Francisco France is trying very hard to work his country into the brand-new North Atlantic alliance. This is not particularly surprising, for Spain, which so far has received no ERP help, is in worse economic shape than any country in Europe. Franco must receive U. S. aid if his government is to survive; he needs an estimated $700,000,000 to keep the Spanish economy from going bust. His industry is near-bankrupt, railway system wrecked, food-production cut to a starvation level. Thirty-one percent of the total national revenue supports his armed forces. And a lot of people in this country have been anxious to help him out.
James A. Farley and Eric Johnston have been steadily asking for government loans and direct ERP relief to Spain since the beginning of last year. In October, 1948, Senator Chan Gurney, head of the Senate Armed Services-Committee, demanded a military alliance with Franco. At the same time Secretary Marshall stated that we would be willing to allow Spain to join the UN. The State Department has been quictly but steadily permitting private banks to loan Franco money.
The reasons that have turned up in support of these pro-Franco suggestions have been wonderfully varied. Farley and Johnston think that Spain would eventually make a fine market for U.S. goods; they maintain that "Spain has always paid its debts." Marshall wanted to keep Spain from going Communist, a noble motive. But the most frequent argument, and the one which Franco himself is now pushing, is that Spain could be a valuable military "bulwark" in case of war with Russia. It is no better an argument than the others.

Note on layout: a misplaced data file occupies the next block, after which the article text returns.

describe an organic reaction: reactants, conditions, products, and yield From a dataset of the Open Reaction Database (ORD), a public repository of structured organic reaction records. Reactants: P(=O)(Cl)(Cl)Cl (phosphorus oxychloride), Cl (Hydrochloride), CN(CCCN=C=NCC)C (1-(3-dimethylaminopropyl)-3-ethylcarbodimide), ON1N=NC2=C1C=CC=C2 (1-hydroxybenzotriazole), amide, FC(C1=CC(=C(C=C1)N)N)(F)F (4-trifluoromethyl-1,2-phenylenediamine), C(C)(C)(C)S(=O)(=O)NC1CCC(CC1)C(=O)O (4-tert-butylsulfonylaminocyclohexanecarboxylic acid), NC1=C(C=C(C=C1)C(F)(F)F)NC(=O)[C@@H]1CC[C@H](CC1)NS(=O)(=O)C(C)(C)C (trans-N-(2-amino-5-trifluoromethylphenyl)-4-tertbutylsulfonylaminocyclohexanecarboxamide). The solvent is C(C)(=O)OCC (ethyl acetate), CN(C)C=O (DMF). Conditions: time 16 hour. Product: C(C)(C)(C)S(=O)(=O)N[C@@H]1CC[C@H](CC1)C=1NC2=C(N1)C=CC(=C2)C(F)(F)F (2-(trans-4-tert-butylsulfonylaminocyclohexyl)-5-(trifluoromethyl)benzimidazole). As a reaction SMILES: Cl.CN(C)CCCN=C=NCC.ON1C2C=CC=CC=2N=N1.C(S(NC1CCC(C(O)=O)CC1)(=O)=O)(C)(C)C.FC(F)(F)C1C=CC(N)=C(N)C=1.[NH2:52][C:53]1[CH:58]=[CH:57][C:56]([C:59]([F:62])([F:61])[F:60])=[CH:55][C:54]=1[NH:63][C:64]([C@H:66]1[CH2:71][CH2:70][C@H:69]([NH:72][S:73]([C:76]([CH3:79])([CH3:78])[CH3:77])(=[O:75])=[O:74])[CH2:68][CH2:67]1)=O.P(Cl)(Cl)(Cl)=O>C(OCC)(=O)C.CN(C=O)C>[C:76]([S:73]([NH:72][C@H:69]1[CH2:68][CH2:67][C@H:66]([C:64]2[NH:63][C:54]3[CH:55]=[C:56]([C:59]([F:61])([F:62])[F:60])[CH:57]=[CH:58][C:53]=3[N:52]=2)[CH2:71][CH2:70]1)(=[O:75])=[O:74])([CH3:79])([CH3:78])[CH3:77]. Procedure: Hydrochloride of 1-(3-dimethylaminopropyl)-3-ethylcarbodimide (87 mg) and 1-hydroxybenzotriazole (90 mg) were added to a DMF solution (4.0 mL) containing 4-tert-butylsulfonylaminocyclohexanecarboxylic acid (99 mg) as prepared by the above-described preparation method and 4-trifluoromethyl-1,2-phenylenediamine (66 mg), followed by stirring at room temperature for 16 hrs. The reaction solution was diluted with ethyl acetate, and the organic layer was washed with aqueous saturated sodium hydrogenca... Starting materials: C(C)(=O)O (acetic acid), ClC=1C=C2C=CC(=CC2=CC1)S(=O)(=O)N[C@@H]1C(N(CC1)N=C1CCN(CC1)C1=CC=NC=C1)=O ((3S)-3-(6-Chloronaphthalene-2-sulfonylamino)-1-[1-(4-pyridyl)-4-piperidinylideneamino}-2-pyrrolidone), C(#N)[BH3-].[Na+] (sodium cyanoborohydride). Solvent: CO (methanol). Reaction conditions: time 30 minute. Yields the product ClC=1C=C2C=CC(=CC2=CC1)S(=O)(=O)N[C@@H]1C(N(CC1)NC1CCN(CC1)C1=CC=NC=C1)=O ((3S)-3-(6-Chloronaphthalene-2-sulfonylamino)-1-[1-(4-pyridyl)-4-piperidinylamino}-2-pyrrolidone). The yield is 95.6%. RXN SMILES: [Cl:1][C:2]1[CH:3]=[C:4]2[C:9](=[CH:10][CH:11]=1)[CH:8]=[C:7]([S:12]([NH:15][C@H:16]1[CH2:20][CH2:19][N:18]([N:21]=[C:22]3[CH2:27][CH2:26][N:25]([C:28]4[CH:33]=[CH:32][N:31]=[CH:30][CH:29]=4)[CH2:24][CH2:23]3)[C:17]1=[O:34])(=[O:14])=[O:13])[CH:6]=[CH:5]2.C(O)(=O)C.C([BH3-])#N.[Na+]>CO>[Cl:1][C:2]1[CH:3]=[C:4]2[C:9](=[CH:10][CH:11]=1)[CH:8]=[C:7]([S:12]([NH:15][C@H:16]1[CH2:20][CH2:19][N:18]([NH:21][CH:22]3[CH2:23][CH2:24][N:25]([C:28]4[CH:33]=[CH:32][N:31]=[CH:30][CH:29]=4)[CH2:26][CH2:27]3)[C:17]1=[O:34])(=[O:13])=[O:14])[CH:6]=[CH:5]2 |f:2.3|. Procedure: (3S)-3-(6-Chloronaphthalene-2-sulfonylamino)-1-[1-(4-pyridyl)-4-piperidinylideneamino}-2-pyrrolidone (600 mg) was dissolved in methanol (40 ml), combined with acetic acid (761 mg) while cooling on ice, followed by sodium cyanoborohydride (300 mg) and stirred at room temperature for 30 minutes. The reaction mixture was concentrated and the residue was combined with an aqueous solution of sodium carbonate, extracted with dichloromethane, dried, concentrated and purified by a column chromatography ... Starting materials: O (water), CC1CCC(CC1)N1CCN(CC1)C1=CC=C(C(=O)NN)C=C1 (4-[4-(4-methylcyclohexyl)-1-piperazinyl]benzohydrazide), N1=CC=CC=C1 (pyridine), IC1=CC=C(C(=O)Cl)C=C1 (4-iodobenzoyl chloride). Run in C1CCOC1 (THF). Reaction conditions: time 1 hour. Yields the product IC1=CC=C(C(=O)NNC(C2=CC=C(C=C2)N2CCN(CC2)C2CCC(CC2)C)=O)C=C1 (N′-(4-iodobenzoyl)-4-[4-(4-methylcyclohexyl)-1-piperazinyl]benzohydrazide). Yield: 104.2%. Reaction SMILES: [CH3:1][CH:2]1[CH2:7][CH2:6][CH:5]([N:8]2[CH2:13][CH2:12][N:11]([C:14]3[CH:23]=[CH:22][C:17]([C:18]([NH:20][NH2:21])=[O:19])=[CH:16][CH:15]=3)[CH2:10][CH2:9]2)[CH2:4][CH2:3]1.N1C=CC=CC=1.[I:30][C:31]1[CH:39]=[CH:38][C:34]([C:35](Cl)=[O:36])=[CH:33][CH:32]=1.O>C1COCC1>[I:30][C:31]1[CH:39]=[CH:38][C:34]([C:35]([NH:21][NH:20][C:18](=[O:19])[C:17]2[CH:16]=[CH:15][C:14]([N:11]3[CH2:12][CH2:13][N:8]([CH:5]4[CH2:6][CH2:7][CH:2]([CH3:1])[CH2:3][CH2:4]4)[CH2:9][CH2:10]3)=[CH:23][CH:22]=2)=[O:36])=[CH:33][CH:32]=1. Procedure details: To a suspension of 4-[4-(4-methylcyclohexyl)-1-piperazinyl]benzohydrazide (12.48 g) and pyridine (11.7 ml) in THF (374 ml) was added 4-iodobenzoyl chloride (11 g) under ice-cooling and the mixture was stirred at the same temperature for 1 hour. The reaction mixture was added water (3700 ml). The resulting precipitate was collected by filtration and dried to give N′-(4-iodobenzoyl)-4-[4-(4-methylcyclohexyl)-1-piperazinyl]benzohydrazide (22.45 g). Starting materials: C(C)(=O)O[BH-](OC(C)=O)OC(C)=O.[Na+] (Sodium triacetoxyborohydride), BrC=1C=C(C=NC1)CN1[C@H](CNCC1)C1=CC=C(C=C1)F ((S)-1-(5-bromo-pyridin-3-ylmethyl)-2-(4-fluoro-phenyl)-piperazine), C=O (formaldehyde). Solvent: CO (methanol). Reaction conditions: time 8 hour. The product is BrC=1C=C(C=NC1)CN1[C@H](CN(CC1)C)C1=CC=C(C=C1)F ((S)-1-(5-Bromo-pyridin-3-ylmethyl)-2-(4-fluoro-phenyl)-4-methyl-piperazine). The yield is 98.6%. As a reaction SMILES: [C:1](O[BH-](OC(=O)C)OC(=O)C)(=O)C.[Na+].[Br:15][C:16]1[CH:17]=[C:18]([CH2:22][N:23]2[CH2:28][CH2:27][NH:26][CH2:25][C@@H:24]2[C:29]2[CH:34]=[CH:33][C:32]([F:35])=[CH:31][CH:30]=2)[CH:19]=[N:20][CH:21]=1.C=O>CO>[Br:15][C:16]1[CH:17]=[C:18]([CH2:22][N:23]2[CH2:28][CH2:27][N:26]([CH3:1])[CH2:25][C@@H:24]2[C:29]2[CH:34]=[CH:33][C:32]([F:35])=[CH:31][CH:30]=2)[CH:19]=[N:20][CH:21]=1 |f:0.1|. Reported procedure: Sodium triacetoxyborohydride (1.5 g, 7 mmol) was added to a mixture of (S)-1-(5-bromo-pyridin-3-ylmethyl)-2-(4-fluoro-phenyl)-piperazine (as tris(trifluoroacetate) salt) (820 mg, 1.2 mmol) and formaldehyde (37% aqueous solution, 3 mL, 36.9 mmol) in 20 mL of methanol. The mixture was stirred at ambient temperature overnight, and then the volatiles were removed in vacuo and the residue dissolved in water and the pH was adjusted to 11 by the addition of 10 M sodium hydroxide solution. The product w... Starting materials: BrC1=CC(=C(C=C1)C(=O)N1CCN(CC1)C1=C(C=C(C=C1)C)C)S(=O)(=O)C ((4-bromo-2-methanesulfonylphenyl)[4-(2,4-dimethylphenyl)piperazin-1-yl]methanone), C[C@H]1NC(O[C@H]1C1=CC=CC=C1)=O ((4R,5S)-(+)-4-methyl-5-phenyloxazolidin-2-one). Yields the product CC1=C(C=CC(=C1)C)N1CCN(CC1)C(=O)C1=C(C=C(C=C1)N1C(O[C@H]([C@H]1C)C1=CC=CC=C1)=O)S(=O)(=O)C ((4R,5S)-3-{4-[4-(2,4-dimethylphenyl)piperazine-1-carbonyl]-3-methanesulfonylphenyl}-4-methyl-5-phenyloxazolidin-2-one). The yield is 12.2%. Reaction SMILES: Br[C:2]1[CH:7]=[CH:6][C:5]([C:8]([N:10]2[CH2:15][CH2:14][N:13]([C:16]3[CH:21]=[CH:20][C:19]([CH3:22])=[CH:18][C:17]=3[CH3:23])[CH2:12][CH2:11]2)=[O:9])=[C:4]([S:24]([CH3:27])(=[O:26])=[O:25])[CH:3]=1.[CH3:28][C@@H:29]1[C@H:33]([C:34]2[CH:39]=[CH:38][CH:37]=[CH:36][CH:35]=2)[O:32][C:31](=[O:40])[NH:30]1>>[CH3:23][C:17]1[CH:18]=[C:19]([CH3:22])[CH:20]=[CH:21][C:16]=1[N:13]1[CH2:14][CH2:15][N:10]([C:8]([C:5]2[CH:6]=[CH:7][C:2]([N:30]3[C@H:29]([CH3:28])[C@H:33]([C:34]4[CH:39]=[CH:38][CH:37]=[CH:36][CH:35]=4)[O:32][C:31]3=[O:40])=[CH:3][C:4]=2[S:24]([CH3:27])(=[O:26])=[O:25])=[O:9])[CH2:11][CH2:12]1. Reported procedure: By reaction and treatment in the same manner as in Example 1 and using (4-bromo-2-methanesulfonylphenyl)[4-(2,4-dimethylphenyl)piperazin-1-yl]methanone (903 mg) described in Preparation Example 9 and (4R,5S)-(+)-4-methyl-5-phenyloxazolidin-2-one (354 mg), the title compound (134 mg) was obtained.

England, which had trouble in Spain during the Peninsular Wars and never seems to have forgotten it, has been strongly suggesting the country as a made-to-order bridgehead and military base on the continent, "secure behind the Pyreness." Many military men disagree. Air and naval installations on the Iberian Peninsula would be under constant short-range bombing attack and exceptionally tough to supply; the Pyrenees are a poor barrier against airborne invasion, and nowhere near as impregnable as the Spanish like to think. Spain is fundamentally an unattractive place from which to flight a European war. There is no military justification for supporting Franco.
The political case is harder to argue. It is true that U.S. aid will unquestionably keep Spain safely anti-Communist. But the threat of Communism in Spain is pretty weak. For Spain remains, despite the blurbs of Franco, Farley, and "Life" magazine, a complete military dictatorship. Whether this dictatorship is more or less strict than it was ten years ago is not the issue. Franco's army of 400,000 men keeps "order," and the General is supported by a single recognized political party. Serious opposition is promptly and inevitably imprisoned or liquidated. All of which adds up to Fascism.
American aid to such a government would be incredibly short-sighted. It would alienate France, which feels strongly that it would rather fight on the Rhine, not the Pyrenees. It would intrench a Fascist government just when we are trying so hard to encourage democracy in western Europe. It would give Russia a fine propaganda point; one which the Communists have already used effectively. The refusal of U.S. help may make things temporarily more tough for the Spanish people, but ERP or ECA or recognition or alliance will serve very nicely to indeterminately prolong their suffering.